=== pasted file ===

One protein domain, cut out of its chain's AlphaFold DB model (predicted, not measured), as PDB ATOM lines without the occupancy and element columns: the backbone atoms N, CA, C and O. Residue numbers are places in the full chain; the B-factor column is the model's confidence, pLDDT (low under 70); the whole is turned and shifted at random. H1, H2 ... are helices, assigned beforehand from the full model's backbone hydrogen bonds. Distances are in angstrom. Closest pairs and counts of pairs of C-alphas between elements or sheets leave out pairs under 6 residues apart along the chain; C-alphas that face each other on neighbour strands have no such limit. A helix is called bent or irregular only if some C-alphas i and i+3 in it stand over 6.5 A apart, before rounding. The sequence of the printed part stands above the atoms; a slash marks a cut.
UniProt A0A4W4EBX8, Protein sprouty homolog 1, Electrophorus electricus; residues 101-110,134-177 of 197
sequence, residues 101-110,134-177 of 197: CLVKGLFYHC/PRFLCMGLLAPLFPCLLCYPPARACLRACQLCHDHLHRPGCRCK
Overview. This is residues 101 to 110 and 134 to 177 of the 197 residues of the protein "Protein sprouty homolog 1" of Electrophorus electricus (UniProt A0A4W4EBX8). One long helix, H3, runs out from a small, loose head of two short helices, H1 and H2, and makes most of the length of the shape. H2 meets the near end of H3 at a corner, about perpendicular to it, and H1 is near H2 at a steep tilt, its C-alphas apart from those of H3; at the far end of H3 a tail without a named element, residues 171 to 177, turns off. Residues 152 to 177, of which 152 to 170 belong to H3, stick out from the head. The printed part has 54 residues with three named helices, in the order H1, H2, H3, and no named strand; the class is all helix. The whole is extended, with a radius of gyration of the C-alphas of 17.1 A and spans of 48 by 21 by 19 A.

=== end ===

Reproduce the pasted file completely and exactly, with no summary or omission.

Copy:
One protein domain, cut out of its chain's AlphaFold DB model (predicted, not measured), as PDB ATOM lines without the occupancy and element columns: the backbone atoms N, CA, C and O. Residue numbers are places in the full chain; the B-factor column is the model's confidence, pLDDT (low under 70); the whole is turned and shifted at random. H1, H2 ... are helices, assigned beforehand from the full model's backbone hydrogen bonds. Distances are in angstrom. Closest pairs and counts of pairs of C-alphas between elements or sheets leave out pairs under 6 residues apart along the chain; C-alphas that face each other on neighbour strands have no such limit. A helix is called bent or irregular only if some C-alphas i and i+3 in it stand over 6.5 A apart, before rounding. The sequence of the printed part stands above the atoms; a slash marks a cut.
UniProt A0A4W4EBX8, Protein sprouty homolog 1, Electrophorus electricus; residues 101-110,134-177 of 197
sequence, residues 101-110,134-177 of 197: CLVKGLFYHC/PRFLCMGLLAPLFPCLLCYPPARACLRACQLCHDHLHRPGCRCK
Overview. This is residues 101 to 110 and 134 to 177 of the 197 residues of the protein "Protein sprouty homolog 1" of Electrophorus electricus (UniProt A0A4W4EBX8). One long helix, H3, runs out from a small, loose head of two short helices, H1 and H2, and makes most of the length of the shape. H2 meets the near end of H3 at a corner, about perpendicular to it, and H1 is near H2 at a steep tilt, its C-alphas apart from those of H3; at the far end of H3 a tail without a named element, residues 171 to 177, turns off. Residues 152 to 177, of which 152 to 170 belong to H3, stick out from the head. The printed part has 54 residues with three named helices, in the order H1, H2, H3, and no named strand; the class is all helix. The whole is extended, with a radius of gyration of the C-alphas of 17.1 A and spans of 48 by 21 by 19 A.